AnthroL., 1991,Writing Abu-Lughod, AgainstCulture. Pp. 137-62 in Recapturing in the Present (ed. by R. Fox).SantaFe, N.M.:Schoolof American pology:Working Research Press. andAfter:Ambivalence andMetropolitan in Location Ahmad, A., 1992,Orientalism the Work of Edward Said.Pp. 159-219in In Theory:Classes,Nations,Literatures (by A. Ahmad). London: Verso. andDifference in the Global Cultural Public A., 1990,Disjuncture Appadurai, Economy. Culture 2(2):1-24. Notes andQueriesfora Transnational AnA., 1991,Global Appadurai, Ethnoscapes:



in the Present(ed. by Pp. 191-210in Recapturing thropology. Anthropology: Working R. Fox).SantaFe,N.M.:Schoolof American Research Press. andthe Colonial Encounter. andAtlantic London Asad,T.,ed., 1973,Anthropology Press andHumanities Press. Highlands, N.J.:Ithaca of Religion: Reflections on Geertz.Man Asad,T.,1984,Anthropological Conceptions 18:237-59. 11:84-89. Barthes,R., 1968,Ieffet du reel. Communications S. de, [1949]1952,The SecondSex ( H.H.Parshley). New York: Beauvoir, A. Knopf. Alfred Blackmur, R.P, [1935]1971,A Critic's Jobof Work. Pp. 892-904 in Critical Theory Harcourt since Plato(ed. by H. Adams). New York: BraceJovanovich. pubOriginally andElucidation lished 1935in The DoubleAgent:Essays in Craft (by R.P Blackmur), New York: Arrow Editions. Not a Bird? Man(n.s.)2:5-25. Bulmer, R., 1967,WhyIs the Cassowary ofIntrinsic Burckhardt, S., [1968]1971,NotesontheTheory Interpretation. Pp.120111 in CriticalTheory since Plato (ed. by H. Adams).New York:HarcourtBrace 1968in Shakespearean (byS. Burckhardt), Jovanovich. published Originally Meanings Princeton Press. Princeton, University N.J.: of Identity. New York: Trouble: Feminism andthe Subversion Butler, J., 1990,Gender Routledge. 1:118-46. Clifford, J., 1983,OnEthnographic Authority. Representations Partial The PoetTruths. Culture: Clifford, J., 1986,Introduction: Pp.1-26 in Writing ics andPoliticsof Ethnography andG. Marcus). (ed. byJ. Clifford Berkeley: University of California Press. Culture: The PoeticsandPoliticsof Clifford, eds., 1986,Writing J., andG. Marcus, of California Press. Berkeley: University Ethnography. in Ethnographic TheMasking of Subversion V, 1986,Hermes'Dilemma: Crapanzano, of in The Politics 51-76 Culture: Poetics and (ed. Pp. Description. Writing Ethnography andG. Marcus). of California Press. byJ. Clifford Berkeley: University Paris: Les Editions de Minuit. Derrida, J., 1967,De la grammatologie. and S.J. Donoso,J., [1978] 1984, A House in the Country( D. Pritchard A. Knopf/Borzoi. Alfred Levine).New York: N. Kielstra, L. Li Causi, andJ. Verrips, Driessen,H., C. Giordano, J. de PinaCabral, Fieldwork in Southwestern of Anthropology 1987,Discussion: Europe, part2. Critique 7(2):77-99. Eagleton,T., 1983, LiteraryTheory:An Introduction. Minneapolis: Universityof Minnesota Press. Politicsin Anthropology's A., 1993,The Limitsof Reflexivity: Escobar, Post-Writing Culture Era.Journal of Anthropological Research 49(4):377-91. A. Leeds, P Loizos,O.Pi-Sunyer, Fernandez, 1987,Anthropology J.W,M. Herzfeld, andFieldwork: of Anthropology 7(1):83-99. Responsesto Llobera, part1. Critique London: Verso. P, 1975,AgainstMethod. Feyerabend, ofInterpretive CommuFish,S., 1980,Is Therea Textin ThisClass?-The Authority nities. Cambridge, Mass.:Harvard Press. University andthe Practiceof Fish,S., 1989,DoingWhatComesNaturally: Rhetoric, Change, in and Studies. N.C.: Duke Press. Durham, Theory Literary Legal University Cahiers duRoyaumont 6:183-200.Paris: Foucault, Marx. M.,1967,Nietzsche,Freud,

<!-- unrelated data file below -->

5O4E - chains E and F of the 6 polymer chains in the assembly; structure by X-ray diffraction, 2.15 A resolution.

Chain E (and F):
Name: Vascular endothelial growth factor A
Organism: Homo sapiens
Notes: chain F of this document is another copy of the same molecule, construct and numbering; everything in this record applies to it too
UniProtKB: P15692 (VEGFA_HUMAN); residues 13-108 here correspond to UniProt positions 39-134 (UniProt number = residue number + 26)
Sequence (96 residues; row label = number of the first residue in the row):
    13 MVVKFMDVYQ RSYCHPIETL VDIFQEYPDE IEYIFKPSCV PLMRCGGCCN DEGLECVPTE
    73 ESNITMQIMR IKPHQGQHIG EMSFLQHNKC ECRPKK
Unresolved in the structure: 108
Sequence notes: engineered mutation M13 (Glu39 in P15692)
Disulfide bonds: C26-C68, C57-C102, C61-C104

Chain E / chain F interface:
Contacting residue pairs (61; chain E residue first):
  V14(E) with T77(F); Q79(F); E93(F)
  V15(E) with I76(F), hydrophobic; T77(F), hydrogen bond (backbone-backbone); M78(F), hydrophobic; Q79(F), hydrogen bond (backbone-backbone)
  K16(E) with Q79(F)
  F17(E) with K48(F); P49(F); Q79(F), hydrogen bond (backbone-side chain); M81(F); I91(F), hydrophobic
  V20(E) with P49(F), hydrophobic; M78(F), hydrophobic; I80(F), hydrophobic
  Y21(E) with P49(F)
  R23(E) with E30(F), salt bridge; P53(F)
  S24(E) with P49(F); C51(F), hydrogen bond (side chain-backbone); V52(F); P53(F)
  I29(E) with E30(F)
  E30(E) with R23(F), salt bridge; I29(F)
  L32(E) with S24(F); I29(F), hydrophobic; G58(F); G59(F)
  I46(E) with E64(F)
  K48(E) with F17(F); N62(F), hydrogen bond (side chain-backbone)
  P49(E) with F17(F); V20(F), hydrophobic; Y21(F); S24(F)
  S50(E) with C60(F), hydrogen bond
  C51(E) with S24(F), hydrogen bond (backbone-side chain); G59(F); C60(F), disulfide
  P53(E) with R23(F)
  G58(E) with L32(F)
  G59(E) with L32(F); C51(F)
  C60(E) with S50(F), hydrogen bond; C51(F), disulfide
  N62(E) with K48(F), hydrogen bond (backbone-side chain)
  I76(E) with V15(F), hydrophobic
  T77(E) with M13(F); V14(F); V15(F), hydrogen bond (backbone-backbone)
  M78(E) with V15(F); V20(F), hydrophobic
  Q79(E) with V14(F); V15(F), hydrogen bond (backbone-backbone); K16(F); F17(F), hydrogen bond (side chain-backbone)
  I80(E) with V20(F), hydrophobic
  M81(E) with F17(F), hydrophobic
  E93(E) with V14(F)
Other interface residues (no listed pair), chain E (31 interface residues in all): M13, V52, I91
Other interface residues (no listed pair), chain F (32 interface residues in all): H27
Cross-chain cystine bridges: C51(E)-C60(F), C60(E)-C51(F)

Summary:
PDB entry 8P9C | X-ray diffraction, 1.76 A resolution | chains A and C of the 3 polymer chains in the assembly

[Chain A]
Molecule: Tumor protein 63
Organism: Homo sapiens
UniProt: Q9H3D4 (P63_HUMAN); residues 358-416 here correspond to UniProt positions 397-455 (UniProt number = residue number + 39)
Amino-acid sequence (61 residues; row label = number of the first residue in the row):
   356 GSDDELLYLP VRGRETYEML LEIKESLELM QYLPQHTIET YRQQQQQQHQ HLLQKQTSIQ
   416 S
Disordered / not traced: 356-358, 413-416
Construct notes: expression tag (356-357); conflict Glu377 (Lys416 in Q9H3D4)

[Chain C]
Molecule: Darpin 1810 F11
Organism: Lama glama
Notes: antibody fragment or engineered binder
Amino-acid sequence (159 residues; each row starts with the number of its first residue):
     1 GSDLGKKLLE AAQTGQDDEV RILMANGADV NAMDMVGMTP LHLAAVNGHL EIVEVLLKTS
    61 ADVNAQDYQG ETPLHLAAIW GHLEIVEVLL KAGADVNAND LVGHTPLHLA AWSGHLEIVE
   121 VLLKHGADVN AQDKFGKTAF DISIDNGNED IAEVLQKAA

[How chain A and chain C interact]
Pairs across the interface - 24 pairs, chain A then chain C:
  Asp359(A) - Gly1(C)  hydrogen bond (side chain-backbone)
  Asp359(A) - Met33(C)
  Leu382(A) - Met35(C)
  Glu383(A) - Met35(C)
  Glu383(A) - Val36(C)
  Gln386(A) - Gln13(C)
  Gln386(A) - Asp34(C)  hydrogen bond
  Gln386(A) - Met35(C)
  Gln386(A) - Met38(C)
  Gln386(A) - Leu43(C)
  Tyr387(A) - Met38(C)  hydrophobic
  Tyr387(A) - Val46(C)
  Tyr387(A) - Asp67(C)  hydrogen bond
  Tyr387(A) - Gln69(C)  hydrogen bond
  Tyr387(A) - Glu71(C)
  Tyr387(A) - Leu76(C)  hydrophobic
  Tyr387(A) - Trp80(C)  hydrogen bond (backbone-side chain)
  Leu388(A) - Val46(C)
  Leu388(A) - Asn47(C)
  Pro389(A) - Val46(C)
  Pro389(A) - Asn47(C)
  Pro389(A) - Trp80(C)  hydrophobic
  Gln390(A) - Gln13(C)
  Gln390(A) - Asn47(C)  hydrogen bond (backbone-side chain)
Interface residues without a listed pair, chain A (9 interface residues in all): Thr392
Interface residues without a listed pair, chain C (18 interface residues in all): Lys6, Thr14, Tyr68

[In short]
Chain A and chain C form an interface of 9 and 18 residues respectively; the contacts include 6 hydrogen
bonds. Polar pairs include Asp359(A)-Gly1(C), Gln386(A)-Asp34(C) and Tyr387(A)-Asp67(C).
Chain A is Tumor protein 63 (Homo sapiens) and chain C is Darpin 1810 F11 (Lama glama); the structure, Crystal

iditions de Minuit. M., 1980, Truthand Power.Pp. 109-33 in Power/Knowledge (ed. by C. Foucault, New York: Pantheon. Gordon). AnFox,R.G.,1991a,Fora NearlyNew Culture History. Pp. 93-113 in Recapturing in the Present( R. Fox).SantaFe,N.M.:Schoolof American thropology: Working Press. Research in the Present.SantaFe, Fox,R.G.,ed., 1991b,Recapturing Anthropology: Working Research Press. N.M.:Schoolof American New Language, OldEnglish,andTeaching Frantzen, A.J.,1990,Desire for Origins: Press. New Brunswick, the Tradition. NJ.: RutgersUniversity New York: BasicBooks. of Cultures. Geertz,C., 1973,The Interpretation Calif.: as Author. and Lives:The Anthropologist Stanford, Geertz,C., 1988,Works Press. Stanford University Glick,L.B.,1982,TypesDistinctfromOurOwn:FranzBoas on JewishIdentityand American Assimilation. 84(4):545-65. Anthropologist of All the RulesOneMustKnowto Act M., 1974,Whya PerfectKnowledge Harris, of Anthropoof HowNativesAct.Journal Leadto the Knowledge Likea NativeCannot Research 30(4):242-51. logical in InterpretaPp.209-44 in Validity Hirsch,E.D.,Jr.,1967,Objective Interpretation. Press. YaleUniversity tion (byE.D. Hirsch, Jr.).New Haven,Conn.: Uniof Language. Princeton, N.J.:Princeton Jameson,E, 1972, The Prison-House Press. versity Press. Cornell Unconscious. N.Y.: Ithaca, University E, 1981,The Political Jameson, of Anthropology Demiseor Resurrection? 9(2):5Kahn, Critique J.S.,1989,Culture: 26. An Encyclopedic Inventory. Chicago: A.L.,ed., 1953,Anthropology Kroeber, Today: Press. of University Chicago and A Critical Reviewof Concepts 1952,Culture: A.L.,andC. Kluckhohn, Kroeber, andEthnology, Museumof American Definitions. Archaeology Papersof the Peabody Books. Mass.Reprinted vol. 47. Harvard 1963,Vintage University, Cambridge, of ChiRevolutions. of Scientific University Kuhn, Chicago: T., 1962,The Structure Press. cago of an Illusion. of Primitive A., 1988,The Invention Society:Transformations Kuper, New York: Routledge. Revealabout What Fire,andDangerous G.,1987,Women, Lakoff, Things: Categories Press. of Chicago the Mind.Chicago: University ScientistsandEngineers Howto Follow through Latour, B., 1987,Sciencein Action: Press. Mass.: Harvard University Cambridge, Society. andJ. of France( A. Sheridan B. [1984] 1988, The Pasteurization Latour, Mass.:Harvard UniversityPress. Law).Cambridge, of Scientific Facts. Life:The Construction 1979,Laboratory Latour, B., andS. Woolgar, Press. Princeton Princeton, University N.J.: Les tempsmodernes58:357devantle colonialisme. Leiris,M., 1950,Lethnographe de France. Mercure 74. Reprinted 1966,pp. 125-45 in Brisdes(byM. Leiris),Paris: Notes andthe Precursory Ethnography: Lim6n, J., 1991,Representation, Ethnicity, in the in 115-35 of a NativeAnthropologist. Working Anthropology: Recapturing Pp. Press. Research Present( R. Fox).SantaFe,N.M.:Schoolof American